California Residents Flee As State Faces Multi-Billion-Dollar Shortfall

In a continuing trend, residents of California are leaving the state in droves, with many choosing to relocate to Arizona, Texas, Florida, and North Carolina. The exodus began in 2020, when 410,000 residents packed their bags, followed by another 340,000 in the subsequent year. This trend shows no signs of slowing down, as California is now dealing with a staggering $38 billion deficit, with projections indicating a further $68 billion deficit for the next fiscal year.

A recent report from moving company Pods revealed that Los Angeles remains the top city for residents moving out, followed closely by the San Francisco/Bay Area. Stockton-Modesto and Santa Barbara also made the list, ranking ninth and tenth, respectively. On the other hand, the Carolinas, Florida, and Texas are experiencing an influx of new residents.

Wilmington, North Carolina, and Myrtle Beach, South Carolina, have emerged as the most popular destinations, attracting Californians seeking a fresh start. Other North Carolina locations, including Charlotte, Asheville, and Raleigh, have also made the top 20 list. In Texas, Houston, Dallas-Fort Worth, and San Antonio are the favored destinations for those seeking greener pastures.

Phoenix, Arizona, has become a hot spot for Californians looking to relocate alongside Texas. According to a report from the San Francisco Chronicle, more than 175,000 California residents moved to Arizona (74,000) and Texas (102,000) between 2021 and 2022. Although 69,000 individuals moved westward from these states, California still experienced a net migration loss of -106,000.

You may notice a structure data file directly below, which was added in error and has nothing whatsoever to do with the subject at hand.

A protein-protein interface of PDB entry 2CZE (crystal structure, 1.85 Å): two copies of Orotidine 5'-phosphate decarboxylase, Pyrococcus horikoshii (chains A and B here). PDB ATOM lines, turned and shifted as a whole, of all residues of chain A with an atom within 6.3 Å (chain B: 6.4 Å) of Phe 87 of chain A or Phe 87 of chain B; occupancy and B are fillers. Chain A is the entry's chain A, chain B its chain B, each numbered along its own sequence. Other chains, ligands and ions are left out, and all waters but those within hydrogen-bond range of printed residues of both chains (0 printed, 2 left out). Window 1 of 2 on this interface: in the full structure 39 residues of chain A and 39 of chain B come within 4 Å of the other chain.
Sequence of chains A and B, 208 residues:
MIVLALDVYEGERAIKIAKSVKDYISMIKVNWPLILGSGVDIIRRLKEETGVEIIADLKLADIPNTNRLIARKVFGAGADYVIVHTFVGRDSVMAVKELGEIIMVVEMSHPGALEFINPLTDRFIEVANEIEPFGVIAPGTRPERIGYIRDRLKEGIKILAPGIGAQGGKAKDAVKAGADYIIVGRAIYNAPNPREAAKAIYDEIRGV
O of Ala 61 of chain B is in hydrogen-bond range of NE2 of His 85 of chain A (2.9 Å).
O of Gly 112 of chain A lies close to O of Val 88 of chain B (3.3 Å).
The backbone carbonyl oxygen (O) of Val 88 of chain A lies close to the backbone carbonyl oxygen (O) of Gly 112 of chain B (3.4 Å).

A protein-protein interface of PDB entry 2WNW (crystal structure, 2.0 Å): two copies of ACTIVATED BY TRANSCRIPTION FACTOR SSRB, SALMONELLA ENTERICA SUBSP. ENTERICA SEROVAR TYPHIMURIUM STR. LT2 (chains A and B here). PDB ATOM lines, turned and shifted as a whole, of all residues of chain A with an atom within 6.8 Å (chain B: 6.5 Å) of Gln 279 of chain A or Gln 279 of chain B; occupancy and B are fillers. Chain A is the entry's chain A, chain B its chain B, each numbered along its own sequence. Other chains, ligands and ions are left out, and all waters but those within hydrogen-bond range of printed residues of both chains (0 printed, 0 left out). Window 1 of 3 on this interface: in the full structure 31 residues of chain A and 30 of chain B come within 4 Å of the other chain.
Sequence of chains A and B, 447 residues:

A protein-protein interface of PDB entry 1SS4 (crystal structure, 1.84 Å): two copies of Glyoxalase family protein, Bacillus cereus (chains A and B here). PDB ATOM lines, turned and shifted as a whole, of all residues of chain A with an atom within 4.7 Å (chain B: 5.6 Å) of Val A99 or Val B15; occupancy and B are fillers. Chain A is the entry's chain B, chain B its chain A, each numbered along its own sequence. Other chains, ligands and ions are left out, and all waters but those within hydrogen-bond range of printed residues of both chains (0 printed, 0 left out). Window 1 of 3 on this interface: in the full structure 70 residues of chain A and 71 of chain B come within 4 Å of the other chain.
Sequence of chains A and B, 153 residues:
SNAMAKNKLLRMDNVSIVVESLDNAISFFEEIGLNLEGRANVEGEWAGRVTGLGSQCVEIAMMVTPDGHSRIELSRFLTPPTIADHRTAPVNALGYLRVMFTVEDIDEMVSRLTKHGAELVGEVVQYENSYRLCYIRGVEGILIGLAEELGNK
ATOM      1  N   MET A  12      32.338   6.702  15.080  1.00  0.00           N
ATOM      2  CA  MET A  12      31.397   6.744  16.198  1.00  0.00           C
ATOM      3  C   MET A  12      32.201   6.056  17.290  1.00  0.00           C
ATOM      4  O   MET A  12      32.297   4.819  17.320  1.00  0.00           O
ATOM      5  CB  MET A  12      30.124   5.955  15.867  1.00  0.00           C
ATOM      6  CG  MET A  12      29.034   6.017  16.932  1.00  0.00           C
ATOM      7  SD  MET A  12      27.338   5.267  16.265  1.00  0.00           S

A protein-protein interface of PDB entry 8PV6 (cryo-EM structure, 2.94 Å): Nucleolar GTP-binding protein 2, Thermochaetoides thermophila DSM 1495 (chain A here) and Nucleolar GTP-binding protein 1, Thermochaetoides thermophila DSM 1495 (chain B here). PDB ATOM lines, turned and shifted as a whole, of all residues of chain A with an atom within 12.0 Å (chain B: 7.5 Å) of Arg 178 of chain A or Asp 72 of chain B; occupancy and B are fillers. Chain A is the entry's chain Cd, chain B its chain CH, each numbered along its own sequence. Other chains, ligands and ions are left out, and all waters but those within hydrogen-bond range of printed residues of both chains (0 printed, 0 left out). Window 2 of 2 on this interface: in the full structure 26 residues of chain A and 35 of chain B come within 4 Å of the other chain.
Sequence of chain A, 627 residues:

This net-negative migration has been a growing concern under Governor Gavin Newsom’s administration. From 2017 to 2021, one in every five people moving to Arizona was from California, according to Yahoo! News.

As reported by the LA Times, adding to California’s woes is the loss of more than 500,000 residents with at least a bachelor’s degree between 2021 and 2022. Although approximately 350,000 college graduates moved into the state during the same period, there remains a net loss of 150,000 highly educated individuals.

This brain drain has had a significant impact on the state’s finances. Personal income tax collection dropped by 25% in 2023, exacerbating California’s $68 billion deficit projection. Overspending and the mass exodus are critical contributors to the state’s mounting debt.

The state’s report highlights that revenues have fallen short of projections by $58 billion while anticipating a deficit of approximately $14 billion. California consistently spends more money than it generates, primarily due to overestimating revenues and underestimating its deficit.

Within a fiscal year, the state’s debt skyrocketed, increasing over seven times from -$5.1 billion to -$38 billion. Projections for the next fiscal year suggest nearly doubling the debt to -$67.59 billion.